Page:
Water plays an important part in a variety of recreational opportunities on the forest. There are huge springs, twisting streams and lakes for fishing and water skiing. Many of the scenic lakes were formed when limestone bedrock dissolved, permitting the surface layer to slump and fill with water. Snorkelers frequently find a thrilling underwater view of fish, swaying vegetation and cavernous springs. No wonder the Ocala National Forest is one of the most heavily used National Forests in the United States.
I saw this photo in the Ocala Star Banner. According to the article Richard Jones snapped the photo as he and he family were walking along the Ocklawaha River watching alligator. The family thinks the raccoon was starteld and jumped on the nearby alligator by accident. While both alligators and raccoons are abundant in the Ocala National Forest, we don't see them interacting this closely very often.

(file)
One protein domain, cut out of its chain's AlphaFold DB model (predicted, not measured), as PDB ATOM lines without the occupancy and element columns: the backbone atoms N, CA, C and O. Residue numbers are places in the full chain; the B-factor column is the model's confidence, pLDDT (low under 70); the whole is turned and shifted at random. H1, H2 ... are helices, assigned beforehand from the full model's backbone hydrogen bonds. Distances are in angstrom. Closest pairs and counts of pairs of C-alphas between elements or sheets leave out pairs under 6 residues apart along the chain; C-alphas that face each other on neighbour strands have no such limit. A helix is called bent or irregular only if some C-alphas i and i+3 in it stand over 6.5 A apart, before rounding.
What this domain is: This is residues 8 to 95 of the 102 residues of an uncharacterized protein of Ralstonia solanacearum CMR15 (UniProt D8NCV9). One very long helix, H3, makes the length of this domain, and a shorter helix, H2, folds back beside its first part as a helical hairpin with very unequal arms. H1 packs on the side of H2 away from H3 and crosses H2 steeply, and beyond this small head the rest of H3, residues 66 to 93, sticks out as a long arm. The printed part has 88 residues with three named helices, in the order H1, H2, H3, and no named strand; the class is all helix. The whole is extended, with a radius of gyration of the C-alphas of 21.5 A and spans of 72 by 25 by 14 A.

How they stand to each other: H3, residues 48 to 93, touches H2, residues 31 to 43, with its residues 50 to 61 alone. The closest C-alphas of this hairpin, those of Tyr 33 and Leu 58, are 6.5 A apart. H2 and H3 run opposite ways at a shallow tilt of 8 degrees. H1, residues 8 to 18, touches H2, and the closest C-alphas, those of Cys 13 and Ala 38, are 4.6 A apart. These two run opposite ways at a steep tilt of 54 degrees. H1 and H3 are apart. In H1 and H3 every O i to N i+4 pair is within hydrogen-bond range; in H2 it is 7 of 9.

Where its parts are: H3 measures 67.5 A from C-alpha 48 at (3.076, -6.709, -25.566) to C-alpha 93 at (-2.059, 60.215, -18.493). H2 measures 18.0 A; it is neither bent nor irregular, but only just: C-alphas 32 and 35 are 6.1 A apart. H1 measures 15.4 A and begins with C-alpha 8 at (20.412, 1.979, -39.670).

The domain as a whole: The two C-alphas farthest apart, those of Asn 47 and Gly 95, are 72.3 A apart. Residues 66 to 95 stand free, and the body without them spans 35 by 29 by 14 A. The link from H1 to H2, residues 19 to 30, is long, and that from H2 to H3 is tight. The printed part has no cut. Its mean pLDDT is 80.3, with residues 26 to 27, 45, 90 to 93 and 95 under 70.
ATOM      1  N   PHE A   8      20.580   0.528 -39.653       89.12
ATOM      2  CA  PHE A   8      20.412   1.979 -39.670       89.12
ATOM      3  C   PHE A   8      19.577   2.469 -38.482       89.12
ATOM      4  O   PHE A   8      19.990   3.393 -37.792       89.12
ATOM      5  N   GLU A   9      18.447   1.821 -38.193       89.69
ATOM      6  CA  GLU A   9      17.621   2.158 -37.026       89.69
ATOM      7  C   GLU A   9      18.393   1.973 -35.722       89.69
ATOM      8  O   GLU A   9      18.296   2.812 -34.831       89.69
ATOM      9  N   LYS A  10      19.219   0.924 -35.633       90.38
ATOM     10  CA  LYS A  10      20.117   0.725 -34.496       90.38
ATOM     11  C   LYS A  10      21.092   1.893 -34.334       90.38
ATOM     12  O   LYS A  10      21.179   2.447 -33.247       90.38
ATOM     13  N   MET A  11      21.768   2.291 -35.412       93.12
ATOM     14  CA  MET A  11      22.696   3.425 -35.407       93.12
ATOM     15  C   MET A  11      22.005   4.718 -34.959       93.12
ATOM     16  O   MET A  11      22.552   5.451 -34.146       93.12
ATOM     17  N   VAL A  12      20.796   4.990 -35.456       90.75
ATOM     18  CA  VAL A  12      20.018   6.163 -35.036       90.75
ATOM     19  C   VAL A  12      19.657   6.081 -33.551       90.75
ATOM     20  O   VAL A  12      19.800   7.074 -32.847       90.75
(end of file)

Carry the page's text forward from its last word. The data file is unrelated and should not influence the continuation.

The Florida Alligator has an armored black, lizard-like body, with muscular tails and short stocky legs. They are fast predators on both land and water, able to run as fast as 20 mph for short distances. The massive jaws of the alligator's open mouth reveals 70-80 white pointed teeth, designed to grasp, hold and crush its prey! The alligator snout is broad with the edge of the upper jaw overlapping the teeth of the lower jaw. The alligators silvery eyes sit back on the top of the head, and they have excellent vision, even at night. Alligators Eyes will shine red when you shine a light on them at night Alligators have two sets of eyelids. One set is similar to humans, while the second set of eyelids is transparent, allowing the gator to see clearly underwater. Florida Gators also have a keen sense of smell.